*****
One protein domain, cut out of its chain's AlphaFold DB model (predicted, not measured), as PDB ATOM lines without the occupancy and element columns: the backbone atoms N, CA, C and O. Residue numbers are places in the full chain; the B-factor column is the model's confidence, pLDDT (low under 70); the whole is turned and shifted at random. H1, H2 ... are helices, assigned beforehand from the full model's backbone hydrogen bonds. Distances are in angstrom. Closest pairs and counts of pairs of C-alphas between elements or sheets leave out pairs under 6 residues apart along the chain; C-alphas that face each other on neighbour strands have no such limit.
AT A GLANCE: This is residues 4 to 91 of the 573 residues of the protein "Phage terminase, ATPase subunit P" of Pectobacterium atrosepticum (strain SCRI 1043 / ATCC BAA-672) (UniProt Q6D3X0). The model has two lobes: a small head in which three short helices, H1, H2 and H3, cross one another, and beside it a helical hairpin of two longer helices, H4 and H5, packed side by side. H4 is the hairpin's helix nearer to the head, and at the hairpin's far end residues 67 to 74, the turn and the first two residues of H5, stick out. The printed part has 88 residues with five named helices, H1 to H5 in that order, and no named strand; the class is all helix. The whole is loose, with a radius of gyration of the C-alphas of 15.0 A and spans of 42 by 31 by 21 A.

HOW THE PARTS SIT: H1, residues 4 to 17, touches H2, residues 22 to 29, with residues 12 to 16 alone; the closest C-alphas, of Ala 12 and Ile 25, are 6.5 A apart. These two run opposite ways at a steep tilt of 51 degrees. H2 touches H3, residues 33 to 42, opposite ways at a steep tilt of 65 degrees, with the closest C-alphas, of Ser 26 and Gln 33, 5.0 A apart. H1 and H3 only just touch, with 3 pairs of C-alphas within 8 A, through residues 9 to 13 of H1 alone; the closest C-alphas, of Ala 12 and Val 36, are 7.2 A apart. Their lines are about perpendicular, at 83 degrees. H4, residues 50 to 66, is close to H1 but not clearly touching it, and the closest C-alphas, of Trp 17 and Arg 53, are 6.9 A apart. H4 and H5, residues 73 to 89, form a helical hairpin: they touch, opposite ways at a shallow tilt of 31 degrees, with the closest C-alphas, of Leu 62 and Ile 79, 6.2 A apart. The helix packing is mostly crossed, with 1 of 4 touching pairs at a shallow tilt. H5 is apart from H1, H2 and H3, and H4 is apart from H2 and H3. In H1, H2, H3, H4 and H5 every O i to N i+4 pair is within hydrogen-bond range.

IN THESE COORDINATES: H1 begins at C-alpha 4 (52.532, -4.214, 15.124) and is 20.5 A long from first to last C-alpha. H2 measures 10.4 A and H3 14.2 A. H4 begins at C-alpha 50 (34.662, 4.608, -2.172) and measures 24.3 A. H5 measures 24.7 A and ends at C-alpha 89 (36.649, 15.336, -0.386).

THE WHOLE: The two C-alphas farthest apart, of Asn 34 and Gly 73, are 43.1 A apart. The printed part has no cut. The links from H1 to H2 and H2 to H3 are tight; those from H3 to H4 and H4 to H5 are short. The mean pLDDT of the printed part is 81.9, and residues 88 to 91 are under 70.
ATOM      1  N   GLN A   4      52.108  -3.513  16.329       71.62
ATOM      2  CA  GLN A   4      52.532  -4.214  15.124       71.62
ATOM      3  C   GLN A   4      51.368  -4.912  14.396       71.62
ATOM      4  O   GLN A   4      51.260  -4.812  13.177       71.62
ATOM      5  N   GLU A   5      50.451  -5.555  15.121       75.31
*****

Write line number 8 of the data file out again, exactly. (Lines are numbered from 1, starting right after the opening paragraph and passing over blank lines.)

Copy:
ATOM      4  O   GLN A   4      51.260  -4.812  13.177       71.62